“HBGC co-leads a bilingual leadership development program for survivors of partner abuse and other forms of violence. [It also] organizes community forums and events that specifically speak to the Latin@ LGBTQ experience, such as Latin@ socials hosted earlier this year and a community forum on how HIV/AIDS impact Latin@ communities,” Yarbrough said. “Most importantly, HBGC strives to create a sustainable model of empowering Latin@ communities by developing Latin@ LGBTQ leaders to serve at all levels of the organization.”

Roman said that welcoming Latinos is followed by actions, not mere words or subjective interpretation. [pullquote]Yarbrough explained the significance of HBGC’s participation in Boston-based TOD@S Collaborative, a partner abuse prevention and intervention project, specifically spearheaded to address the unique needs of LGBTQ people of color.[/pullquote]

“I believe it all goes back to the basics,” he affirmed. “Communicate. Educate. Respect and stop speaking for us. Stop trying to ‘understand our plight’ and grassroots mobilize [instead]. We, as the broader LGBT community, cannot assume that Latinos are welcomed and feel welcomed, [just] because you say it is so. We need to support our community and our movement in our spaces, on our time, and in our unique cultural interpretation of everything.”

It’s time for Latinos to step into leadership roles within organizations that claim to serve the LGBT community.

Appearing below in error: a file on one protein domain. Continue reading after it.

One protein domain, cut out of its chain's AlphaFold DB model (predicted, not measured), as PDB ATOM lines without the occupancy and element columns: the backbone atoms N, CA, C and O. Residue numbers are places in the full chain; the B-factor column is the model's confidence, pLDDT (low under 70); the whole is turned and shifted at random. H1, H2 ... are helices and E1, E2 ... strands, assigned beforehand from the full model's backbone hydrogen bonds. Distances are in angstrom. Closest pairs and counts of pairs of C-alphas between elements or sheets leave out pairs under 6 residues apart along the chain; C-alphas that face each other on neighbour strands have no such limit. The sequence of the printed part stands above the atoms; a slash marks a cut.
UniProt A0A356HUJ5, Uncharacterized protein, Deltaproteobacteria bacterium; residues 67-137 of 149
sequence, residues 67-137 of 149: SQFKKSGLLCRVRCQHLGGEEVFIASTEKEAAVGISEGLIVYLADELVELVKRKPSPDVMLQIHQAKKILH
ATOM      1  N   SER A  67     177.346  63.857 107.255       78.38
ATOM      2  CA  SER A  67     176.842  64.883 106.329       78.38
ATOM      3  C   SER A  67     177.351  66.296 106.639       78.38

“There is a dearth of people of color leadership, in general, within LGBT non-profits and social organizations, let alone Latino leadership,” Dueñas said. “We also need more sustainable Latino LGBT organizations or projects. Latino LGBT organizations play a vital role in giving [a] voice to the needs of our community. Unfortunately, there are not enough of them.”

To be inclusive, according to Roman, is to include.

“Pride organizations, LGBT groups, non-profits, LGBT leaders, etc., need to not only look and feel more diverse and inclusive, but truly must embrace the fact that empowerment and allowing the Hispanic community to take charge and lead, is the best tool [they] can give us,” he said.

Natalia Muñoz, former owner of Spanish publication La Prensa, summarized it by saying it shouldn’t be about a celebration, but about the rights of Americans (of all colors and ethnicities) every day of the year.

“These thematic celebrations, such as Hispanic Heritage Month, are only as celebration-worthy as our rights. As long as there is legal discrimination of LGBTQ people of color in housing, employment, health care, education, immigration and other societal spheres, what are we celebrating?” Muñoz said. “That some can party and others not? That’s not progress. In Puerto Rico we have a saying: ‘O bailamos todos o rompemos la victola.’ Either we all dance or we break the music player!”

Also From The Web

Be the first to comment on "Latino LGBTs Face Unique Challenges: Still Some Orgs. Lag in Support"

Leave a comment

Your email address will not be published.


*